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Inflation set to fall further in July

We forecast that headline inflation will fall to 7.8% in July, its lowest since May 2022. We expect it to remain fairly steady thereafter, hovering around 8% over the next few months, and then start to fall again as the year comes to a close.

We project that the consumer price index (CPI) will rise by 0.2% MoM in July, lowering headline inflation from 8.9% to 7.8%. This would be Iceland’s lowest inflation rate since May 2022. According to our forecast, inflation will hover around 8% in the next few months and not fall to any marked degree until the year-end.

Inflation will plunge this month because last July’s steep rise in the CPI will drop out of twelve-month measurements. By the same token, the month-on-month rise in the CPI was relatively modest after July 2022, so headline inflation is unlikely to fall at any great speed in the next few months. Statistics Iceland (SI) will publish the CPI for the month on 21 July.

Strong seasonal sale effects

Summer sales appear stronger this year than in 2022. Clothing and footwear prices are set to fall by 7.7% (-0.30% CPI effect), according to our measurement. Furniture and housewares will fall as well, by 2.4% MoM (-0.15% CPI effect), continuing the trend that started in June. In the past three years, sales have been far shallower than we had grown accustomed to, owing to strong pandemic-era demand for the goods that typically go on sale – clothing, electronic equipment, and housewares.

Airfares set to rise – but more modestly than often before

The travel and transit component will rise by 1.4% (0.21%), according to our forecast, owing mainly to higher airfares. We were surprised to see airfares rise by only 2.7% in June, but our measurements for this month suggest that they will increase by nearly 14% (0.30%) MoM in July. This is a far smaller increase than is typical for July, but it is quite uncertain exactly how prices will move. The reasons for a smaller-than-usual price hike could include lower fuel prices and a possible decline in demand among Icelanders – as could be seen in Icelandic Tourist Board data showing a 16% year-on-year decline in Icelandic nationals’ overseas travel in June.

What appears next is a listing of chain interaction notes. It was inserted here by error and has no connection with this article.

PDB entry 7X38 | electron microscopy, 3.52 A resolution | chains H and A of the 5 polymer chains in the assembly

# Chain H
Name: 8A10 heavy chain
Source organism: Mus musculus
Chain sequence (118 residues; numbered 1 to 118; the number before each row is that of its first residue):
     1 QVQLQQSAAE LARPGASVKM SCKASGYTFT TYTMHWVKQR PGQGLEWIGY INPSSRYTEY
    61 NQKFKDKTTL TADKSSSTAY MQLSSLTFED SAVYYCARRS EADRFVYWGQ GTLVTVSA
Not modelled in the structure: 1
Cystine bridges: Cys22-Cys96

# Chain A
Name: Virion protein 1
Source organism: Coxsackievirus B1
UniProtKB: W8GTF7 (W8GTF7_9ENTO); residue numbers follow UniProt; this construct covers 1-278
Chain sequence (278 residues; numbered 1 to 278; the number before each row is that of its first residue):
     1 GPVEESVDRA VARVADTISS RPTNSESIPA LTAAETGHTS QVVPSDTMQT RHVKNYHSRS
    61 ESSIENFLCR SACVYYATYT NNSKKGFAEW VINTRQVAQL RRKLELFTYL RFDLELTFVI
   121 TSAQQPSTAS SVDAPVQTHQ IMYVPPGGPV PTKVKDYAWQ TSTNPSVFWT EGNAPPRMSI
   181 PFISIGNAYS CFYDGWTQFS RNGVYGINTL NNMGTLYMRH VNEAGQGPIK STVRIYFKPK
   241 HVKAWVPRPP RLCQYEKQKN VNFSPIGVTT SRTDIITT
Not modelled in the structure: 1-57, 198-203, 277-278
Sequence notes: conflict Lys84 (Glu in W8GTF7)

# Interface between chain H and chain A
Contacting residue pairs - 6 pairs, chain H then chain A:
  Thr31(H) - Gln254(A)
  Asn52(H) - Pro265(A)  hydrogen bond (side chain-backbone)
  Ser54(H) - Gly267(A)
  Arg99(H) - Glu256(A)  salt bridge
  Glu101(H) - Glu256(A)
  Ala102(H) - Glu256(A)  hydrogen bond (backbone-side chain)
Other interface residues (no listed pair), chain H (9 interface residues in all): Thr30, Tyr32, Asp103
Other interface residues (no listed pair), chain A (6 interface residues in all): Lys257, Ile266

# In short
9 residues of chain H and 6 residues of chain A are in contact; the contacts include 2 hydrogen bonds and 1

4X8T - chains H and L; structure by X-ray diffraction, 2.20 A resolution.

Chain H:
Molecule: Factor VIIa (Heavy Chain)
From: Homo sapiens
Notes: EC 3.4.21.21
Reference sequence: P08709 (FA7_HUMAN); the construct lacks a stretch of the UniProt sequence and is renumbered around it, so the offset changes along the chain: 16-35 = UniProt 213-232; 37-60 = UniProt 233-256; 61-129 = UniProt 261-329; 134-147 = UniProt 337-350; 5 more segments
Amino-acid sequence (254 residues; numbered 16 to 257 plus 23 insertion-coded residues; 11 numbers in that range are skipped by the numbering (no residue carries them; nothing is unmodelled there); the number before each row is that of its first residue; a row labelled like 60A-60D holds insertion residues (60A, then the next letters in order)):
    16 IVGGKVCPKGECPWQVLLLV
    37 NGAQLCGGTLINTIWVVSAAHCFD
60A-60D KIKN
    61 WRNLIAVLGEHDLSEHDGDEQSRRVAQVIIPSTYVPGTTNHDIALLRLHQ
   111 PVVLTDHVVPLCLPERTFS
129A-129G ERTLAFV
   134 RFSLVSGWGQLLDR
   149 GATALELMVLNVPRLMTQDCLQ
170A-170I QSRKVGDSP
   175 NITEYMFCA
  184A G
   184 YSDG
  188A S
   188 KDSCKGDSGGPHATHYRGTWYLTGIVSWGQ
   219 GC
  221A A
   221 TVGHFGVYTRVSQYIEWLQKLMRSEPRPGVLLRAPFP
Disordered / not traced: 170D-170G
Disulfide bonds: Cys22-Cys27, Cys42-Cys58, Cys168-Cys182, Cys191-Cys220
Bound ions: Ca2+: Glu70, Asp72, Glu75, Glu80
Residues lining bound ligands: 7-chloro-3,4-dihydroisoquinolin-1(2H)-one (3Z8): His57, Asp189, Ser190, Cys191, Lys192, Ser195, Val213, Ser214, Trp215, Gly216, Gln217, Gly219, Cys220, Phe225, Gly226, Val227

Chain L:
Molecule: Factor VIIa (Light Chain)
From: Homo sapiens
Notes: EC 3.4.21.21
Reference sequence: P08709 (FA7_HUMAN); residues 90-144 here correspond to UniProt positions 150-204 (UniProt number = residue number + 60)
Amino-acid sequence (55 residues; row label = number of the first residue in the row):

The main item pulling against airfares in the travel and transit component is fuel prices, which are set to fall by 1.3% MoM (-0.04% CPI effect). Motor vehicle prices, on the other hand, should hold virtually unchanged.

We expect food and beverages to rise in price by 0.55% (0.08%), roughly the same as in June. The main contributor is the increase in dairy product prices that took effect on 1 July, following the agricultural pricing committee’s decision to raise the price paid to farmers for milk. Food price inflation has lost pace in recent months, as can be seen clearly in July data, apart from the dairy price hike.

Will house price inflation lose steam?

According to our measurements, house prices will rise much more slowly in July. SI’s price measurements are based on three-month averages, and the housing market appears to have been buoyant in March. But March will drop out of this month’s measurement, and the market appears to have been far more tranquil in April, May, and June.

According to our measurements, imputed rent will rise by 0.9% (0.17% CPI effect) MoM, with the market price of housing up 0.25% and the interest component pushing upwards by another 0.65%. We expect house price inflation to keep easing in the next several months.

Headline inflation around 8% in coming months

Twelve-month inflation fell decisively in June, to 8.9%. If our forecast for July materialises, the headline inflation rate will drop below 8% for the first time in over a year. In the months to follow, we expect inflation to fluctuate somewhat, ranging between 7.8% and 8.4%. According to our preliminary forecast, the CPI will rise 0.4% in August. 0.5% in September, and 0.4% in October, leaving headline inflation at 8.1% in October. We project that inflation will average 8.9% in 2023 as a whole.

The outlook is highly uncertain. The near-term situation depends heavily on the housing market and imported inflation. We expect house prices to rise slowly, but if they outpace our projections, inflation will be that much more persistent. Imported inflation has subsided as well. In foreign markets, various goods prices have been stable or falling recently. These lower prices will spread to Iceland, of course, and as we have reported recently, the ISK has appreciated and looks set to keep doing so.

Further out the forecast horizon, other uncertainties will be added to the mix. Chief among them is the rapidly approaching round of wage negotiations, the results of which will strongly affect price stability. According to our long-term forecast, inflation will average 5.5% in 2024 and 3.8% in 2025.


Bergthora Baldursdottir




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